That done, he came forward to impart the ominous news which one of his riders had brought him at the gallop from the Porta Romana.
A party of some fifty men, commanded by one of Cesare’s captains, had ridden on in advance of the main army to call upon Pesaro to yield to the forces of the Church. And the people, without hesitation, had butchered the guard and thrown wide the gates, inviting the enemy to enter the town and seize the Castle. And to the end that this might be the better achieved, a hundred or so had traitorously taken up arms, and were pressing forward to support the little company that came, with such contemptuous daring, to storm our fortress and prepare the way for Valentino.
It was a pretty situation this for the Lord Giovanni, and here were fine opportunities for some brave acting under the eyes of his adored Madonna Paola. How would he bear himself now? I wondered.
He promised mighty well once the first shock of the news was overcome.
“By God and His saints!” he roared, “though it may be all that it is given me to do, I’ll strike a blow to punish these dastards who have betrayed me, and to crush the presumption of this captain who attacks us with fifty men. It is a contempt which he shall bitterly repent him.”
Then he thundered to Giacomo to marshal his men, and he called upon those of his courtiers who were knights to put on their armour that they might support him. Lastly he bade a page go help him to arm, that he might lead his little force in person.
I saw Madonna Paola’s eyes gleam with a sudden light of admiration, and I guessed that in the matter of Giovanni’s valour her opinions were undergoing the same change as the verses had caused them to undergo in the matter of his intellect.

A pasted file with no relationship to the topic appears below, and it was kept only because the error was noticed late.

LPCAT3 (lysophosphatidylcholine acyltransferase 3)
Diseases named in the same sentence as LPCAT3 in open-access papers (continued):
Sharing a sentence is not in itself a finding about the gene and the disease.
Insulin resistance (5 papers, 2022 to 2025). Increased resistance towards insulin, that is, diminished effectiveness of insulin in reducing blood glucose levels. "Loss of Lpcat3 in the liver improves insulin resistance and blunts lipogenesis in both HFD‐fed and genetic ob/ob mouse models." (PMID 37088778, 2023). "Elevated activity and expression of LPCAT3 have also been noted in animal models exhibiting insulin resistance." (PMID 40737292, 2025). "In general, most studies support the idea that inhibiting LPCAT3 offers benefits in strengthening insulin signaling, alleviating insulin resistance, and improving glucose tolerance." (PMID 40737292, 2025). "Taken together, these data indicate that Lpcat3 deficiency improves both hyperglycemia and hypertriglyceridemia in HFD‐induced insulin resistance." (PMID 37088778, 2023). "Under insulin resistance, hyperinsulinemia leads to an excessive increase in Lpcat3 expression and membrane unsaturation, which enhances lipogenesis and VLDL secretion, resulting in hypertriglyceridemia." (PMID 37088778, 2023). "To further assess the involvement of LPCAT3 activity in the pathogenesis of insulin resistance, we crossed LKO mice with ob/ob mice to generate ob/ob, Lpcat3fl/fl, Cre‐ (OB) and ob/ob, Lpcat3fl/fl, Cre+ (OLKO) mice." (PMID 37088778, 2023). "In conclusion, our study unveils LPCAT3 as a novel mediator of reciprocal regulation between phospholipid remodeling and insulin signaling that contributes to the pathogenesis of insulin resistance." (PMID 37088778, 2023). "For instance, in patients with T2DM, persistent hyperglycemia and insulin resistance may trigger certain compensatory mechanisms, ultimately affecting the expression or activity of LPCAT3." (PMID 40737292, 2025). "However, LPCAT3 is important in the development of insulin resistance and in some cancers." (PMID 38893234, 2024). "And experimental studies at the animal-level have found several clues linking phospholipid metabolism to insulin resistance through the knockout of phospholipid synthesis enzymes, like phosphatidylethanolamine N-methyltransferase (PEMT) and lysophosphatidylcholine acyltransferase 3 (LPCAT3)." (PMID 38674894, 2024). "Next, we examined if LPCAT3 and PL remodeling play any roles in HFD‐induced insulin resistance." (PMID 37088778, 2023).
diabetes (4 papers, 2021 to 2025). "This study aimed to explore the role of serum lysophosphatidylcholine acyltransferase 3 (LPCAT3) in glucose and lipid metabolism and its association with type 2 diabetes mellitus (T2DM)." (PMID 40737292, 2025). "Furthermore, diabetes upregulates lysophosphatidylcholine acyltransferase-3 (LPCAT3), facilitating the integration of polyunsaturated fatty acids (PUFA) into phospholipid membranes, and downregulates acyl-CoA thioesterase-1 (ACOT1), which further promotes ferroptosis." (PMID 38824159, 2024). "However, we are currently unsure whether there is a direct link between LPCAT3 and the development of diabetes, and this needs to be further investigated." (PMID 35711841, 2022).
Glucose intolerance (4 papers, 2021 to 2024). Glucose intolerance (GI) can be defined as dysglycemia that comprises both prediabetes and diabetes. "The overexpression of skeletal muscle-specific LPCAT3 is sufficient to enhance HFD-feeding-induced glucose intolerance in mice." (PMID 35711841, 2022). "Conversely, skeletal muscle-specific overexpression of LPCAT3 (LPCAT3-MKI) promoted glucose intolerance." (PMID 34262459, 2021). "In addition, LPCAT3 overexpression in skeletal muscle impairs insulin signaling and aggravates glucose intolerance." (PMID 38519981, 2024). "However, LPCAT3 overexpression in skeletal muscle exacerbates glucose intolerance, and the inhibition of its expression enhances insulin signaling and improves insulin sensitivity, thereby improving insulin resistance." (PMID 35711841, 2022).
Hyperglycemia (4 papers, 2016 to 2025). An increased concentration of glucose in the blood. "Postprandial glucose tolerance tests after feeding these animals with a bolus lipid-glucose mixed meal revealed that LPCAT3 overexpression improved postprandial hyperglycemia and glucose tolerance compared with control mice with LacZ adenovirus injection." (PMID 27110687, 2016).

Myself, I was amazed. For here was a Lord Giovanni I seemed never to have known, and I was eager to behold the sequel to so fine a prologue.
That valorous bearing that the Lord Giovanni showed whilst, with Madonna Paola’s glance upon him, his fear of seeming afraid was greater than his actual fear of our assailants, he cast aside like a mantle once he was within the walls of his Castle, and under the eyes of none save the page and myself, for I followed idly at a respectful distance.
He stood irresolute and livid of countenance, his eagerness to arm and to lead his mercenaries and his knights all departed out of him. It was that curiosity of mine to see the sequel to his stout words that had led me to follow him, and what I saw was, after all, no more than I might have looked for—the proof that his big talk of sallying forth to battle was but so much acting. Yet it must have been acting of such a quality as to have deceived even his very self.
Now, however, by the main steps, he halted in the cool gloom of the gallery, and I saw that fear had caught his heart in an icy grip and was squeezing it empty. In his irresolution he turned about, and his gloomy eye fell upon me loitering in the porch. At that he turned to the page who followed in obedience to his command.